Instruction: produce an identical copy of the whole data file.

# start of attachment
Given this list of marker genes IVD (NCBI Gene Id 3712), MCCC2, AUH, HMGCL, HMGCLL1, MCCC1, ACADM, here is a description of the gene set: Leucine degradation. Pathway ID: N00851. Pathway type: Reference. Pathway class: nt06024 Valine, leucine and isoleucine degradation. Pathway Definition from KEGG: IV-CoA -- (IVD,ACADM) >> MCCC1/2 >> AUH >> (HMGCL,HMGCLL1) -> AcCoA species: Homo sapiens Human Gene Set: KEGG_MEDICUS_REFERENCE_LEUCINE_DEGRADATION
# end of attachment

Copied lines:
Given this list of marker genes IVD (NCBI Gene Id 3712), MCCC2, AUH, HMGCL, HMGCLL1, MCCC1, ACADM, here is a description of the gene set: Leucine degradation. Pathway ID: N00851. Pathway type: Reference. Pathway class: nt06024 Valine, leucine and isoleucine degradation. Pathway Definition from KEGG: IV-CoA -- (IVD,ACADM) >> MCCC1/2 >> AUH >> (HMGCL,HMGCLL1) -> AcCoA species: Homo sapiens Human Gene Set: KEGG_MEDICUS_REFERENCE_LEUCINE_DEGRADATION